Home > Silver Screen > Love is the Drug They’re Thinking Of

Love is the Drug They’re Thinking Of

Okay, let’s get this out of the way first. Yes, there is a lot of sex in Love and Other Drugs. Yes, Anne Hathaway and Jake Gyllenhaal get naked a lot. If you want to see the movie for those reasons, go ahead and rent it and loosen your pants because it definitely lives up to the hype. The movie is much more than a sum of the controversial sex scenes, though. In between the more carnal moments, Love and Other Drugs manages to be one of the best love stories ever filmed.

Normally, I would rather have a tooth pulled while listening to Rihanna than watch a romance movie. As a whole, movies in the genre are formulaic, boring, and they insult the intelligence of anyone who has actually ever been in love. This film, however, tells the tender story of an improbable romance that is touching, fresh and sexy.

When we first meet pharmaceutical sales rep Jamie (Gyllenhaal), he is a smarmy womanizer who is exactly the kind of creep we are used to Jake playing. He uses women and tosses them aside as if they are nothing, most notably by sleeping with a hospital receptionist in order to get access to the doctor so he can leave samples of Zoloft. So unless you’re a frat boy who is impressed with the number of women he’s able to bang, you hate the bastard.

Then Jamie meets Maggie (Hathaway), who he decides he wants to bed because he saw her getting an exam and noticed that she has a great rack. Eventually, she agrees to have a casual fling with him because she is confident that he is a “shithead” who has no humanity and thus, will never want to have a real relationship with her. Maggie has early onset Parkinson’s disease and is afraid to form a relationship with anyone, knowing they will leave when she gets worse.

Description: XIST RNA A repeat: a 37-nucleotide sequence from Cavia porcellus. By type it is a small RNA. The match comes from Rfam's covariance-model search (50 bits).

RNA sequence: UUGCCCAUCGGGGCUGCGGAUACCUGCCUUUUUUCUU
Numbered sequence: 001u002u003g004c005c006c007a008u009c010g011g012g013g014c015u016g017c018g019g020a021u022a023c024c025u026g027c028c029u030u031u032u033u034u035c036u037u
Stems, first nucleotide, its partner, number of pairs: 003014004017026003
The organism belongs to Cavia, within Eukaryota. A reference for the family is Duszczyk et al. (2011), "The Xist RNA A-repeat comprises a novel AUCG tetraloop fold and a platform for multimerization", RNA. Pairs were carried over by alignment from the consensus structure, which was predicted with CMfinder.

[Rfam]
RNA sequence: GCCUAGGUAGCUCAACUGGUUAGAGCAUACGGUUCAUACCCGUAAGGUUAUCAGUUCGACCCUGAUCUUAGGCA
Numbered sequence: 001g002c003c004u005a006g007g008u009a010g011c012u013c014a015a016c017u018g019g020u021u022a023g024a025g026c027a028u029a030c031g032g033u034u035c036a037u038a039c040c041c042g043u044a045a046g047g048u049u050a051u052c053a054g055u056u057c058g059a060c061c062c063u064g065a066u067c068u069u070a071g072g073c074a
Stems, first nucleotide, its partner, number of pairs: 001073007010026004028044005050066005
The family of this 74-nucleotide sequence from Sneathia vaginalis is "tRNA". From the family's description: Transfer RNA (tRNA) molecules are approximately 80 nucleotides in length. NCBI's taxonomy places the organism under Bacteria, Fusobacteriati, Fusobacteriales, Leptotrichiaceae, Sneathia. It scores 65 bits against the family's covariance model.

To everyone’s surprise, Jamie turns out to have some “latent humanity.” He falls in love with Maggie, which is a first for him. She reluctantly agrees to be his girlfriend and things are good for a while, until Jamie meets the husband of a woman with stage-four Parkinson’s. When Jamie asks for advice, the man tells him to pack his bags and run away. He proceeds to tell Jamie in graphic detail how Maggie will deteriorate and says “as much as I love my wife, I wouldn’t do it again.” Jamie is shaken and for the first time is really scared about her condition.

Jamie begins to have doubts, which magnify Maggie’s insecurities and fears of her own condition. The resulting drama is heartbreaking, watching Jamie stick to the woman he loves, but wanting to leave because of what the future holds, while Maggie begins to suspect that he will be the latest to run away from her. In one tense scene, Maggie breaks down and tells him “sympathy fucking the sick girl doesn’t make you a good person.”

Their relationship takes many twists and turns, as most do, but somehow a dysfunctional relationship between a sick commitment-phobe and a selfish womanizer manages to be one of the most realistic and poignant portrayed on the big screen.  Because this is a romance movie, there is that scene where the guy has to chase down the leaving girl and convince her to take him back. That’s required of a romance. This movie has the greatest win-back scene ever, though. If you can watch it without your heart breaking, you have no soul.

And if nothing written above appeals to you, let me return to the reason you’re interested in checking out Love and Other Drugs. Yes, Anne Hathaway gets naked. A lot.

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